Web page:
To grasp what is involved with levels or stages, let's use a very simple model possessing only 3 of them. If we look at moral development, for example, we find that an infant at birth has not yet been socialized into the culture's ethics and conventions: this is called the preconventional stage. It is also called egocentric, in that the infant's awareness is largely self-absorbed. But as the young child begins to learns its culture's rules and norms, it grows into the conventional stage of morals. This stage is also called ethnocentric, in that it centers on the child's particular group, tribe, clan, or nation, and it therefore tends to exclude those not of its group. But at the next major stage of moral development, the postconventional stage, the individual's identity expands once again, this time to include a care and concern for all peoples, regardless of race, color, sex or creed, which is why this stage is also called worldcentric.
Thus, moral development tends to move from 'me' (egocentric) to 'us' (ethnocentric) to 'all of us' (worldcentric)--a good example of the unfolding waves of consciousness.
Our current lack of respect for the swing can be likened to the current state of our democracy. Balance is required to maintain something as delicate as democracy, a subtle understanding of how your power can be magnified through joining with and sharing the power of another person. When that is no longer understood, it becomes a battle to see who is the strongest, who is the loudest, who can get the most attention.
We must respect the other fellow's religion, but only in the sense and to the extent that we respect his theory that his wife is beautiful and his children smart.
It can scarcely be denied that the supreme goal of all theory is to make the irreducible basic elements as simple and as few as possible without having to surrender the adequate representation of a single datum of experience.
How strange is the lot of us mortals! Each of us is here for a brief sojourn; for what purpose he knows not, though he sometimes thinks he senses it. But without deeper reflection one knows from daily life that one exists for other people – first of all for those upon whose smiles and well-being our own happiness is wholly dependent, and then for the many, unknown to us, to whose destinies we are bound by the ties of sympathy. A hundred times every day I remind myself that my inner and outer life are based on the labors of other men, living and dead, and that I must exert myself in order to give in the same measure as I have received and am still receiving….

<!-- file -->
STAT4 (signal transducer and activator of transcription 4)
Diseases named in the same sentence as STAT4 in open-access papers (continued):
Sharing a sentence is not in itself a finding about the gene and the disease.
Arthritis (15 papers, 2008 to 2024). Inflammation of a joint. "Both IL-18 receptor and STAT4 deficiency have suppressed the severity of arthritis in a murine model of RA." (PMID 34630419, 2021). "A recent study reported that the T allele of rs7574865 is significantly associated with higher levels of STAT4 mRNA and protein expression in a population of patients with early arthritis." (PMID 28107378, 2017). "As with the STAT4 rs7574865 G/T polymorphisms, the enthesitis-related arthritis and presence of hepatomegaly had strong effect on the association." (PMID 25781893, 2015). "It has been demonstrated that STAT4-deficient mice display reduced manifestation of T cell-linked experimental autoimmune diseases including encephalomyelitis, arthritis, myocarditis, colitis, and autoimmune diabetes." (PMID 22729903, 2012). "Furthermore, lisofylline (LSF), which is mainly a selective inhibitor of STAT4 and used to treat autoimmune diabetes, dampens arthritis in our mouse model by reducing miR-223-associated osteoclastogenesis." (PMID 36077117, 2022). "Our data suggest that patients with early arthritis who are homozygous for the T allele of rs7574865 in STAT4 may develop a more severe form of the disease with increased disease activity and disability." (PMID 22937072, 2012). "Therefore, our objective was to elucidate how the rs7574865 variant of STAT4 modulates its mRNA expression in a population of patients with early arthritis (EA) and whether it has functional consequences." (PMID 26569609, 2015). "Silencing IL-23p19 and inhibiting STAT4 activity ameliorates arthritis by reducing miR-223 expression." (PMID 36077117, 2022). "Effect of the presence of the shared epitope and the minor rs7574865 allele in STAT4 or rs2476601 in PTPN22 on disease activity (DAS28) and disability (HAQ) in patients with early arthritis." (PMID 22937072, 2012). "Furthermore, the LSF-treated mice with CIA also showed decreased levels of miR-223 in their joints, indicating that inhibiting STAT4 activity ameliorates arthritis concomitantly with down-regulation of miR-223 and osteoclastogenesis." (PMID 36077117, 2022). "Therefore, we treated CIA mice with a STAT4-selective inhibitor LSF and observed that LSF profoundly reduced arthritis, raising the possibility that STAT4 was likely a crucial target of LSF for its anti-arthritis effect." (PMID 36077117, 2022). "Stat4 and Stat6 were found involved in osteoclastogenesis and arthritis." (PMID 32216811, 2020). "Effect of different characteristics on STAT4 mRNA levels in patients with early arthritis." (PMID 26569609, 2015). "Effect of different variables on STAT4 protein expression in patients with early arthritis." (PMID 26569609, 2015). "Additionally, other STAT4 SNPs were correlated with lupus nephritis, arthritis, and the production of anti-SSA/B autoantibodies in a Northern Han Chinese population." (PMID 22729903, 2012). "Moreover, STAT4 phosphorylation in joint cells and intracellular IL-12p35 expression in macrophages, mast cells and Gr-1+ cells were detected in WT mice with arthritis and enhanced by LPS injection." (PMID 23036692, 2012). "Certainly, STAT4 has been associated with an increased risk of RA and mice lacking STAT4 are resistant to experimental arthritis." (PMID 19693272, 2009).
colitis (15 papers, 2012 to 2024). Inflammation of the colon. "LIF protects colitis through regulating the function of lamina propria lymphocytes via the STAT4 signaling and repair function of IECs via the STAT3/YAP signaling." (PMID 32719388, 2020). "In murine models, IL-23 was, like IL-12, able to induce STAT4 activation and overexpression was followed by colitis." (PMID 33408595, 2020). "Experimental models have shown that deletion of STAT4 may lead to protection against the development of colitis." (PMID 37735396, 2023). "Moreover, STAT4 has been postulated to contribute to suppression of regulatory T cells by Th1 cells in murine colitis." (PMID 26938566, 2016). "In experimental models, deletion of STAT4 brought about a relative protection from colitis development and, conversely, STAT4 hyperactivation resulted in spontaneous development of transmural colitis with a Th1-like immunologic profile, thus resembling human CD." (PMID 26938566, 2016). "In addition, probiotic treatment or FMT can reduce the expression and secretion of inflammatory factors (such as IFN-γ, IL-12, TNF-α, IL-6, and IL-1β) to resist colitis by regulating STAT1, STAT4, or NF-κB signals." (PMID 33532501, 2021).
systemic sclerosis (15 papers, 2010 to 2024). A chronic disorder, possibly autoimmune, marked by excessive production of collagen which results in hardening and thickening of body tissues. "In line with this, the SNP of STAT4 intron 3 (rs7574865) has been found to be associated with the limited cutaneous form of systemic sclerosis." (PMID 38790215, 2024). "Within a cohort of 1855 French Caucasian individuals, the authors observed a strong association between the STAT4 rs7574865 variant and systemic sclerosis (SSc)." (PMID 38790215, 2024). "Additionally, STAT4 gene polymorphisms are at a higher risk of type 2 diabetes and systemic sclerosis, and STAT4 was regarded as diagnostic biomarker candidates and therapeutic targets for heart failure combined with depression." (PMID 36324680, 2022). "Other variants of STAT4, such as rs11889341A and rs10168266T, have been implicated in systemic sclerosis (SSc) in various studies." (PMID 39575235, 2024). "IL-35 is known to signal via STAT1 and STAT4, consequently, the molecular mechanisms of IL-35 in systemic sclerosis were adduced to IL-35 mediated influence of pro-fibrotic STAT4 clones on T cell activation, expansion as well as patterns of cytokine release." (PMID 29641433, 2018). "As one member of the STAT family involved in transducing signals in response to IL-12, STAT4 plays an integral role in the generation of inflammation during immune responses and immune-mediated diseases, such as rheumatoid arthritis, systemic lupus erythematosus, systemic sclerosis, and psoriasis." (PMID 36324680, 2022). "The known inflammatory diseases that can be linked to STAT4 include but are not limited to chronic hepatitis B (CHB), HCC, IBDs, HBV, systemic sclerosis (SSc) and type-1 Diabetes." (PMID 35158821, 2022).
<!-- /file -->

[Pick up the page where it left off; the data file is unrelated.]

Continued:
… in an age when all the deepest emotions can be successfully laughed out of existence by any decently educated person, the sanctity and importance of sudden death was a comforting and salutary thing, a last little rock, as it were, in the shifty sands of one's own standards and desires.
There are occasions when the intellect retires gracefully from a situation entirely behind its decorous control and leaves all the other complicated machinery of the mind to muddle through on its own.
Mercer did not think at all in the accepted sense of the word. Ideas occurred to him and engendered other ideas. But the process which linked any two of them was a dark procession taking place in some subconscious part of the brain.
The other pictures varied between the sentimentally lewd and the illustrated Scotch joke variety wherein Glengarried dogs take the place of figures. There were no books and a small writing table with drawers was the only sign of mental activity.
He made the discovery with a certain amount of relief, since it took him at least out of the region of pure fantasy and into the merely thoroughly outrageous, with which as a modern he was by now more or less familiar.